Zurich : IHRC Annual Symposium

26 May 2011

Neuroscience for Leadership


Hosted by:
ABB, Asea Brown Boveri Ltd

Paul Collin, Group Head – Learning and Development, ABB, welcomed some 80 participants to ABB’s facility in Zurich-Oerlikon. He referenced some key initiatives taking place at ABB and framed-up the session for the group.

Leadership in Two Minds

Hanneke Frese, Freseconsulting

Hanneke Frese opened her presentation with a personal story and linked it to an explanation of the difference between neuroscience and neuroplasticity. She pointed out that the brain is able to reorganize itself by forming new neural connections through life, allowing the neurons or nerve cells in the brain to compensate for injury and disease and to adjust their activities in response to new situations or changes in their environment. To illustrate how sustainable change is accomplished, she then stepped the audience through an example of one executive’s journey to achieve lasting change – a technical expert re-wired as a manager/leader.

Leading 100 Billion Neurons

Andy Habermacher, Managing Director, NeuroBusiness Group

Andy Habermacher helped the audience to understand the brain and how it functions. He explained how almost everything is processed unconsciously and 85% is irrational or emotional processing. When emotion collides with reason, emotion wins. Mr. Habermacher told the audience fear is a primary emotion in the brain and described how change and uncertainty stimulates fear or mistrust in a business context. He used the acronym CLEAR to describe some possible ways leaders could begin to design interventions to address neuralscience dynamics in their organization.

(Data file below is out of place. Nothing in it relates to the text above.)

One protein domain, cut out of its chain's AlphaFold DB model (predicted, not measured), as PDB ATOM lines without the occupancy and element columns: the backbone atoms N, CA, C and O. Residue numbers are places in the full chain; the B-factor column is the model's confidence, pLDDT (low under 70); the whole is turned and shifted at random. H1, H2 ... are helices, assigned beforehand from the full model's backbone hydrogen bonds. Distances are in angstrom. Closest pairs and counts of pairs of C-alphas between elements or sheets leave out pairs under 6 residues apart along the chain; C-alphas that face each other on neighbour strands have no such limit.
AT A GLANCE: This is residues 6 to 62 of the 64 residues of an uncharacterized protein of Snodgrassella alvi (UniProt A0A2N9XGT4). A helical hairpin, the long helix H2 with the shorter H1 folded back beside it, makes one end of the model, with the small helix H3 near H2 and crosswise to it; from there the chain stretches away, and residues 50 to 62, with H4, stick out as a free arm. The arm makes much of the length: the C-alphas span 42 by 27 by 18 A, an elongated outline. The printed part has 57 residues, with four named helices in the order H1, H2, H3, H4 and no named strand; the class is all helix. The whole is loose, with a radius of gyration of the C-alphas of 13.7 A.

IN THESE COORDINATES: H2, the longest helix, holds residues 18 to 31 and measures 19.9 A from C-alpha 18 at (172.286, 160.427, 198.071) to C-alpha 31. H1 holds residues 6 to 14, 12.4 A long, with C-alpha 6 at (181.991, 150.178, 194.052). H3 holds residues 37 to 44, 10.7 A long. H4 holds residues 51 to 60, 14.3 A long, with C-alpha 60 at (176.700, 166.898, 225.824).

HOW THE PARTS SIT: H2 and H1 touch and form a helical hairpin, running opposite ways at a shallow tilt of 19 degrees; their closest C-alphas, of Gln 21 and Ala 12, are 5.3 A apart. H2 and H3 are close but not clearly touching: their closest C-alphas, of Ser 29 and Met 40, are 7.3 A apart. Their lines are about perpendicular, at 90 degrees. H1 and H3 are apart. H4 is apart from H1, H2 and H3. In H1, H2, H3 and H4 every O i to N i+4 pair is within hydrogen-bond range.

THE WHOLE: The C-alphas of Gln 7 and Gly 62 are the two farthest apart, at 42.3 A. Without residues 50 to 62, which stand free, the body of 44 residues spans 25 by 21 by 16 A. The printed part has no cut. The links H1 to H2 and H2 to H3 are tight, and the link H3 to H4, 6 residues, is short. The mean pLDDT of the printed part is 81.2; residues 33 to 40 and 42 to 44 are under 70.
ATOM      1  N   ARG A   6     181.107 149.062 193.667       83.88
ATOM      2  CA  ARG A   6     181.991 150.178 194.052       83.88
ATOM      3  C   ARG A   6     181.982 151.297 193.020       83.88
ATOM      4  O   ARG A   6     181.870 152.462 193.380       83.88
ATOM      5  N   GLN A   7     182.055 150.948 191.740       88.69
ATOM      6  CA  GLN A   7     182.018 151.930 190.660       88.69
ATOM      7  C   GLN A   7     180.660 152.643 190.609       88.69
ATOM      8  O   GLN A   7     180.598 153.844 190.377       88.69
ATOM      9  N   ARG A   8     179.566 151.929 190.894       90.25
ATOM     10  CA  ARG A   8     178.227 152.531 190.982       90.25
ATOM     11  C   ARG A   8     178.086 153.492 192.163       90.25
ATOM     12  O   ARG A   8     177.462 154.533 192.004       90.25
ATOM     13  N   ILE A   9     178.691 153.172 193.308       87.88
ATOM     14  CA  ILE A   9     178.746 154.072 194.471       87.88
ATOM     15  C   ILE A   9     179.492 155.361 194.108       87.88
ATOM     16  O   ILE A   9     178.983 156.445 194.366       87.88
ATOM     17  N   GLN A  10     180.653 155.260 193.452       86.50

C – Communication/Clarity/Choice
L – Listen/Let out/Limit
E – Emotions/Empathy/Enemies
A – Align interests/Action/Appreciation
R – Rituals/Reward/Reframe

Applied Neuroscience

John O’Brien, Executive Coach, Founder and Managing Director,
Hanover Executive Ltd

John O’Brien continued the theme by explaining how working below the surface, unconscious processing, applies to individuals, groups and organizations. He told the audience quiet and calm in the midst of chaos drives change. Applying some key principles from analytical psychology, he explained in detail how neuroscience is related to an understanding of organizational behavior and leadership challenges. Predictability allows for managing risks and conflicts can often be solved by understanding differences.

Predictable Catastrophes

Jeffrey Satinover, Managing Director, Quintium Analytics, LLC

Jeffrey Satinover’s presentation focused on neuroscience and behavior. He told the audience that decisions are often made based on inadequate information and risk assessment is not a picture of reality. Leadership and decision making are affected by multiple non-rational biases such as overconfidence or the illusion of control – we more readily fantasize the specifics of success than those of failure. Good decision making takes account of these biases, understands anxiety and its effective management.

Panel Discussion

Led by Gary Steel, Executive Committee Member Responsible for Human Resources, ABB

A panel discussion, led by Gary Steele, provided an opportunity to hear the speakers viewpoints on questions raised by the audience. In response to a question about practical experience with integrating neuroscience into a leadership program, Mr. Steele talked about ABB’s initiative to dig deeper into the talent pool. He told the audience that organizations have much more talent that they use. Capturing brain power and getting it to work for the benefit of the company produces results. When asked about the future influence and impact of neuroscience on leadership, the panel commented that diagnosing potential is an emerging area.

Speaker Profiles
Text by Mary Bronson/IHRC Support Team
Photos by Julie Collins Photographie
, http://www.juliecollins.net/